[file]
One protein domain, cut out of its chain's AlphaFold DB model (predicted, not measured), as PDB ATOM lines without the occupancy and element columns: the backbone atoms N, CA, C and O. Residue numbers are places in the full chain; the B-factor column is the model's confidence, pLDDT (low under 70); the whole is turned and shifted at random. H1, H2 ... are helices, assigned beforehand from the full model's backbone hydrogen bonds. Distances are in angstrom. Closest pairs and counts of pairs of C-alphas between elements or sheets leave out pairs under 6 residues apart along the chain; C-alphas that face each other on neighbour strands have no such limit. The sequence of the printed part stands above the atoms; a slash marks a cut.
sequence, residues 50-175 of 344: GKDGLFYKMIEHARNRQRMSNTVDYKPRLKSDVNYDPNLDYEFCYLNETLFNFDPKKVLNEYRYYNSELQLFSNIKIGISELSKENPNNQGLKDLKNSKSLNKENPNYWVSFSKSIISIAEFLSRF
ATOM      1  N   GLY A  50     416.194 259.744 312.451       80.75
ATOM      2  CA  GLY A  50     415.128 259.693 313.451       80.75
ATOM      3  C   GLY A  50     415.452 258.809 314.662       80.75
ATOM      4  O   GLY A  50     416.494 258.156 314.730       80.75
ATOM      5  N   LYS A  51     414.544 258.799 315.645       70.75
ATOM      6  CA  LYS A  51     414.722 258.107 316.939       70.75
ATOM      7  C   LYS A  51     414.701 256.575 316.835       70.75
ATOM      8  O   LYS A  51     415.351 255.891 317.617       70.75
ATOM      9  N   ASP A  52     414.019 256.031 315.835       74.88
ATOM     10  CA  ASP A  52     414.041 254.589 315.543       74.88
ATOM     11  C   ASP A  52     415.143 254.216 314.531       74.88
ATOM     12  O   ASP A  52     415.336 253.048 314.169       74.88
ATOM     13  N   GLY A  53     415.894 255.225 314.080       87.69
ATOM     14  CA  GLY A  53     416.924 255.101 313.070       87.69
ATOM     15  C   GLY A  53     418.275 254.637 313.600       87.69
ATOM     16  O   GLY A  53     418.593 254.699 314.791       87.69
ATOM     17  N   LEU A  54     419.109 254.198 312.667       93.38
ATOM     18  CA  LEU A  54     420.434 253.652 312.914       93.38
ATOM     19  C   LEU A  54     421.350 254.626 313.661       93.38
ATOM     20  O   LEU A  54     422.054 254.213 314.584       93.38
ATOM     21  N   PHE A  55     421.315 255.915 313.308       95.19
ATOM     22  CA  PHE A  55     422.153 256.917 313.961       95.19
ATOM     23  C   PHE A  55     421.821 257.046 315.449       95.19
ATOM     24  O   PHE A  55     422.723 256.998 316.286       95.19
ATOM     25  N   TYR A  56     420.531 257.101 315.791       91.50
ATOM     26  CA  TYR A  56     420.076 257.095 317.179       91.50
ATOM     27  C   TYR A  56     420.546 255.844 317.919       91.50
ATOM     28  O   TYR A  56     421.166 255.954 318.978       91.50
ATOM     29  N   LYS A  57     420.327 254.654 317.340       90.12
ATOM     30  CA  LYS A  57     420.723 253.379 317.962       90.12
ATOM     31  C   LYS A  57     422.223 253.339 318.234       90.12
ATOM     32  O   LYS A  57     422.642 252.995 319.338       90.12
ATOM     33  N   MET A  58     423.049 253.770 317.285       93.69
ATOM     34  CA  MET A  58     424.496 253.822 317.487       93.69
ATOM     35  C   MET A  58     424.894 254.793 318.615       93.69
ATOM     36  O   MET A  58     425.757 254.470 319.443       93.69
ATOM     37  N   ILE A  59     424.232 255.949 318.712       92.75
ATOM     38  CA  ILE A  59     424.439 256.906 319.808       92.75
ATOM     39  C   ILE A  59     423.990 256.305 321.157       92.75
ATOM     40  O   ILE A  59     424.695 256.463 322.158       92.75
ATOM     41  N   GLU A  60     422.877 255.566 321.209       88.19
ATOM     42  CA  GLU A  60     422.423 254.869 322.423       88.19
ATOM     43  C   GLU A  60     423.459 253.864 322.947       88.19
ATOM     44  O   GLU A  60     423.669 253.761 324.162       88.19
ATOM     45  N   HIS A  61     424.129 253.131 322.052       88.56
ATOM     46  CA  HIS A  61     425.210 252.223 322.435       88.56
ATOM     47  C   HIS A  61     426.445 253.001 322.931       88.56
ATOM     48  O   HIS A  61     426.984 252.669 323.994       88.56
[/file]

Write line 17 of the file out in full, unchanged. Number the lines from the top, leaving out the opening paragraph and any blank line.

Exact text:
ATOM     16  O   GLY A  53     418.593 254.699 314.791       87.69